The Pros & Cons of Wind Turbines

By Katie Anderson on August 3rd, 2011


Love them or hate them, wind turbines are becoming more and more of a regular sight across many parts of the UK’s countryside.

Whether you view their growing prominence as a blot on the landscape or find them to be rather aesthetically pleasing, wind turbines are a growing technology in the renewable energy market.

Although the technology still only constitutes a small proportion of the country’s energy production, for many wind energy is seen as a viable option, with wind turbines providing a source of clean renewable energy. And with wind energy set to become a key ingredient for the UK’s future energy growth and its plan to reduce carbon emissions, the use of wind as an energy source looks set to go from strength to strength.

Of course, for anyone considering investing in wind as an energy source, it’s important to weigh up the advantages and disadvantages of wind turbine technology.

What are the pros of wind turbines?

  • Installing a wind turbine can help you save money by cutting your electricity bills, so once you’ve paid for the initial installation your electricity costs will be reduced.
  • They offer a clean and environmentally friendly source of energy, and can therefore help in the fight against global warming and help to sustain the future of the planet.
  • They reduce our reliance on fossil fuels. We need the likes of wind energy to replace our dependence on gas and oil.
  • Wind turbines can generate power at any time of the day.
  • Wind is a domestic power source and helps to create and promote a more sustainable country.
  • Turbines can help to reduce a households’ carbon dioxide emissions, which is a major cause of climate change.
  • With 40% of all the wind energy in Europe blowing over the UK, the UK is an ideal country to use wind turbines.
  • If your system is producing more electricity than you need, you can make money by selling electricity back to the grid via the Government’s feed-in tariff (Fit) scheme.
  • Wind turbines complement other renewable energy technologies. For example, by combining with solar PV systems, you’ll be able to benefit from a steady, reliable supply of electricity.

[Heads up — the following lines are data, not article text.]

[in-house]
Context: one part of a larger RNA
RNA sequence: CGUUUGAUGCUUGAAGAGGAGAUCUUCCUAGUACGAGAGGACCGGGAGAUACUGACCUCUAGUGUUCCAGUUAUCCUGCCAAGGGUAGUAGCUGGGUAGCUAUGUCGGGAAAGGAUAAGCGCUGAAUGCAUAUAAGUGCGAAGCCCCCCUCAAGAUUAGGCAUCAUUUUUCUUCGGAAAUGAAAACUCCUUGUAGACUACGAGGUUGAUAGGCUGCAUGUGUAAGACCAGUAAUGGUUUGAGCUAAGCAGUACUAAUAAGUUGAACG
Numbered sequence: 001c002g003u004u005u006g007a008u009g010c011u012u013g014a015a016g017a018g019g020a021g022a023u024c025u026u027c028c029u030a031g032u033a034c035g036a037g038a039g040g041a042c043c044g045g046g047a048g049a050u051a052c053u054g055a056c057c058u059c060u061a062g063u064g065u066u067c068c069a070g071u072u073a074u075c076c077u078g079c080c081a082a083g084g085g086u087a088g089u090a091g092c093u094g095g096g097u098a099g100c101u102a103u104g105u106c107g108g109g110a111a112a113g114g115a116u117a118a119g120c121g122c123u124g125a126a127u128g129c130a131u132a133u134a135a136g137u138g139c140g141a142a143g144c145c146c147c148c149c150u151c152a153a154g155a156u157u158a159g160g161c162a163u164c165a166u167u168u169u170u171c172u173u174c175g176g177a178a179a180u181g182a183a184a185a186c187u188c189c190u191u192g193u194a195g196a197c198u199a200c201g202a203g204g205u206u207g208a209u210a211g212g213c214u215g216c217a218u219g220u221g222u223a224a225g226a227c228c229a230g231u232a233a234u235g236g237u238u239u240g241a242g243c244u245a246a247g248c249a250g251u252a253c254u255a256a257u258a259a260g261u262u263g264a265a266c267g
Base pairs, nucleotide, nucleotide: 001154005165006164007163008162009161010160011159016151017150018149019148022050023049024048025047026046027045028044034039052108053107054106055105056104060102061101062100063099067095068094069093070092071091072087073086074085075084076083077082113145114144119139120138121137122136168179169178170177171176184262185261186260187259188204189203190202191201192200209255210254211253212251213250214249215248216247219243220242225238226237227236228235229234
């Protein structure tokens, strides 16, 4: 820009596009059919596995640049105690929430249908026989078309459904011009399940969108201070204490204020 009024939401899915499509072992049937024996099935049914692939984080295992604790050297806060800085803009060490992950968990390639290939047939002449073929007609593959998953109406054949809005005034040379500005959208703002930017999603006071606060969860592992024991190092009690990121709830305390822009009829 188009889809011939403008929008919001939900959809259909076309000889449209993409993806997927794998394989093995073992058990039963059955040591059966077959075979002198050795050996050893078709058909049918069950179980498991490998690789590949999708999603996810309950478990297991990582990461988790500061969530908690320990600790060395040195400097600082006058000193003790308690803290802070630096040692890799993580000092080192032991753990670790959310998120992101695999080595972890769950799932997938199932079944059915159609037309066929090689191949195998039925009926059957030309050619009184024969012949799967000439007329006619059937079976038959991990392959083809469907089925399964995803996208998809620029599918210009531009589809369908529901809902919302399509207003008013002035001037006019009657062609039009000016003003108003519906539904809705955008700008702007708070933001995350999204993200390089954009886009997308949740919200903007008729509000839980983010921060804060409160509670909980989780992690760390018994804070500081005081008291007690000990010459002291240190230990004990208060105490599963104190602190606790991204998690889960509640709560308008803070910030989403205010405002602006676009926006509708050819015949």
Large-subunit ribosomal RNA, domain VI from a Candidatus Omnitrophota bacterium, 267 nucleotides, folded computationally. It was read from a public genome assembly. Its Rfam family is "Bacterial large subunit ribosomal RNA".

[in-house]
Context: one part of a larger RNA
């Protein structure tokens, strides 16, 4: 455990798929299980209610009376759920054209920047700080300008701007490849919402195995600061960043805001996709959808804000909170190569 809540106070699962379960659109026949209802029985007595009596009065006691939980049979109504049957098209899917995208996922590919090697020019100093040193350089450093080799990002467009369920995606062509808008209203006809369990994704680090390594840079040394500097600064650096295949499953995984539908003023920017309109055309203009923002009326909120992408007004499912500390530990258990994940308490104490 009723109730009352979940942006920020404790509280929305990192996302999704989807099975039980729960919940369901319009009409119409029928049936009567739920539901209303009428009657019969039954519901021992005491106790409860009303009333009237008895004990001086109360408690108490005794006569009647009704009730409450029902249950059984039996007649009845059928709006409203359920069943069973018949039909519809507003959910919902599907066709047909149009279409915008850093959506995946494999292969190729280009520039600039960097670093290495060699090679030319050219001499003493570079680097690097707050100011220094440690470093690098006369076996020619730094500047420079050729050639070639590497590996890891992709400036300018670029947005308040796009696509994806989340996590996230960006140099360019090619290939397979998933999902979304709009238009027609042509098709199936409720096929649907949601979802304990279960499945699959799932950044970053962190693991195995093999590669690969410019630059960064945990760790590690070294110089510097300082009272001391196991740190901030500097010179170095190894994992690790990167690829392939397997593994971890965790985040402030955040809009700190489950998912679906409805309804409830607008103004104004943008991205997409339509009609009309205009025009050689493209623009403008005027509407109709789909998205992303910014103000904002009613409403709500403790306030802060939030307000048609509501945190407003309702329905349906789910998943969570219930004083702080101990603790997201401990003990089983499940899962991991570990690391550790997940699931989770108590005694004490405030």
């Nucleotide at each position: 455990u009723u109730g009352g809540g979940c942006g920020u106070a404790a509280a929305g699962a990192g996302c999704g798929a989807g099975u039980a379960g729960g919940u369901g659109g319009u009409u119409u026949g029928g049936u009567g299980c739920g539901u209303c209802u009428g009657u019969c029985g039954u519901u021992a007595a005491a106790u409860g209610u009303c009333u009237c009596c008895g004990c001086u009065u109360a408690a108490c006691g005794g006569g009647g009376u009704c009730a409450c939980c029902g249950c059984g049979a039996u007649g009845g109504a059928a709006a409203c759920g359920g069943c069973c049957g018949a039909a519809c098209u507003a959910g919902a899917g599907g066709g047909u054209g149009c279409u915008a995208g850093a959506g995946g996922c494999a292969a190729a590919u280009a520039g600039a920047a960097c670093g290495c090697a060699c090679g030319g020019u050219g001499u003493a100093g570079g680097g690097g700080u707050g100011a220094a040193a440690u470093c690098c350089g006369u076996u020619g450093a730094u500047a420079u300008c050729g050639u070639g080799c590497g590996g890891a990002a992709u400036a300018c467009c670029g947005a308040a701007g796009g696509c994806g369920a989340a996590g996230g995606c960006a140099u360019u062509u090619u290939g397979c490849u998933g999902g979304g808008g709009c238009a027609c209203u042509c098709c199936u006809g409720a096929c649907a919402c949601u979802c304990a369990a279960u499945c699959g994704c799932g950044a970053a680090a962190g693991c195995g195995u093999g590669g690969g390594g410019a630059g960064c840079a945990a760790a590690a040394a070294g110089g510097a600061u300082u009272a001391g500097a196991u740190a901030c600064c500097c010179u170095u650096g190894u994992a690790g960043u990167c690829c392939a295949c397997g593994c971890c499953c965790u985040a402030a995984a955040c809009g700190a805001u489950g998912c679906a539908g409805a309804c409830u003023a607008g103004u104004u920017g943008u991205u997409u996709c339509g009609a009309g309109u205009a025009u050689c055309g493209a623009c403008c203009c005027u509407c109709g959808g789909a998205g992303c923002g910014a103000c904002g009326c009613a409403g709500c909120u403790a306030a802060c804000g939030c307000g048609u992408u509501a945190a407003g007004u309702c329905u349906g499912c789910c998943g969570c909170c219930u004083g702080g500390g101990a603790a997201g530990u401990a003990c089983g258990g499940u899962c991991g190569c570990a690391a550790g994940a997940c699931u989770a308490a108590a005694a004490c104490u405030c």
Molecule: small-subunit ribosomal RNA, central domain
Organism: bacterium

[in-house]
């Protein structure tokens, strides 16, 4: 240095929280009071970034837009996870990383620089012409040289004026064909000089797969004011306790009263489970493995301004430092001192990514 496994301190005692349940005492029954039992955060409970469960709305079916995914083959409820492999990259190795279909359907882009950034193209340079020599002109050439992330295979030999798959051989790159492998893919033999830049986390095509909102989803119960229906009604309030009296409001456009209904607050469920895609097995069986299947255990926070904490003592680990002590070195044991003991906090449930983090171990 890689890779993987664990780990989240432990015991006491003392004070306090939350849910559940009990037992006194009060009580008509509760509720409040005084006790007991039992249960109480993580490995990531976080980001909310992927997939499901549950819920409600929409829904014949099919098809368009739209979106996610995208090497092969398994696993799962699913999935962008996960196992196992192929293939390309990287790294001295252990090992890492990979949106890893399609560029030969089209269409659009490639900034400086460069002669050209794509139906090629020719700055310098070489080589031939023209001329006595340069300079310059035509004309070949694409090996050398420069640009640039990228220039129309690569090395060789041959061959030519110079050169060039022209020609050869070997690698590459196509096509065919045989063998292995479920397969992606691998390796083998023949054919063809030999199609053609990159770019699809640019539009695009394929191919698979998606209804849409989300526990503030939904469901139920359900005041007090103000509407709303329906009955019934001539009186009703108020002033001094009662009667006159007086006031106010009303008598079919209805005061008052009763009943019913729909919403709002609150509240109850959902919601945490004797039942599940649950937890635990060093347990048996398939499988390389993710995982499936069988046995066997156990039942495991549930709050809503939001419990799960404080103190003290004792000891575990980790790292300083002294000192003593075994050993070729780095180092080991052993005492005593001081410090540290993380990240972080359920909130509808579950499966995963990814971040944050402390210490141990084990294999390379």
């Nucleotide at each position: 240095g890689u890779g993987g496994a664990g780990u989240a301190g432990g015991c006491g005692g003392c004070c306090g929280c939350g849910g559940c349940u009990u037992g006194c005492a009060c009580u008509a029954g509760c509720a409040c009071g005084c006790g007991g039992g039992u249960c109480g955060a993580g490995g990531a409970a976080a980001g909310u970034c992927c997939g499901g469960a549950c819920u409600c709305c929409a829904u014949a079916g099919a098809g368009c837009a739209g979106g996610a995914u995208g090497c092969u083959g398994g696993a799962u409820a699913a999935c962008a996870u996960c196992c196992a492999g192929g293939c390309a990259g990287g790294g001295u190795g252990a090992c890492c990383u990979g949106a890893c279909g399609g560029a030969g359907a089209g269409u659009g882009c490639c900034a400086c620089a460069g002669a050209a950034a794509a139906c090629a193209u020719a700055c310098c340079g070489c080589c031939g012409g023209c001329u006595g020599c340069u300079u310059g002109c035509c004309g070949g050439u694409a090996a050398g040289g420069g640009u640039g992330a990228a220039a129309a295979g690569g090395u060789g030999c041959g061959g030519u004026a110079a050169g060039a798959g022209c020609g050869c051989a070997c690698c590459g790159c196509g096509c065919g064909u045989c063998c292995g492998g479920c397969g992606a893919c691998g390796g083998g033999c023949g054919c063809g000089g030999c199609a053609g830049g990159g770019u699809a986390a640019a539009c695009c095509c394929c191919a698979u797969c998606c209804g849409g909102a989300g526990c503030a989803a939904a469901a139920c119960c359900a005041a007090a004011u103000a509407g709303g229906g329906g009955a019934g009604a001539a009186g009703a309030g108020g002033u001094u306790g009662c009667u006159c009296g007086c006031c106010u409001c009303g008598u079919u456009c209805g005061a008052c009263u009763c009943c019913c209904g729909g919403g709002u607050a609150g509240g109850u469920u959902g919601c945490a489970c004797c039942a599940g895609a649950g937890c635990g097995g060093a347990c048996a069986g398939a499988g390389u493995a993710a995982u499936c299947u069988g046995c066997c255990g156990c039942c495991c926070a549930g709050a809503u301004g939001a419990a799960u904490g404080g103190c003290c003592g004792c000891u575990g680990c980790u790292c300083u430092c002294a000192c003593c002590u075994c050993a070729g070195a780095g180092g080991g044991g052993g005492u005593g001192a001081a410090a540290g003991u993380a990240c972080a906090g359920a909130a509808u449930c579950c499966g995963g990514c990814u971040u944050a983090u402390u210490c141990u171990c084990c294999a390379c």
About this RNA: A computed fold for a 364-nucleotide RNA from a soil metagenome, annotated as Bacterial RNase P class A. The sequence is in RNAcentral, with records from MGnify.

• The technology is getting cheaper to install.
  • Newer models are becoming increasingly more aesthetically pleasing to the eye.

What are the cons of wind turbines?

  • Wind turbines aren’t particularly attractive to look at, however they are becoming more and more aesthetically pleasing, with minimum visual impact on their surroundings.
  • Wind power can be less consistent and less predictable compared to other types of alternative energy sources.
  • Wind turbines do emit a low frequency noise. However the noise associated with the early wind turbines has been reduced thanks to the implementation of a direct drive generator, which means many modern turbines have no gearbox, resulting in reduced noise.
  • They do have an environmental impact. In the case of most wind farms, trees have to be cleared. So aside from trees offering a more attractive natural skyline compared to wind turbines, environmentalists have expressed concern about the loss of trees for bird life. It’s a similar story with offshore wind farms, which have been known to create a problem for aquatic life due to vibration.
  • Domestic wind turbines can be costly for homeowners and are a big investment – albeit ultimately a profitable one. According to the Energy Savings Trust, although a small roof mounted micro-wind system will cost around £2,000, larger mast mounted systems can cost between £15,000 to £24,000. But that is just the tip of the iceberg. Some turbines can cost in excess of £50,000.
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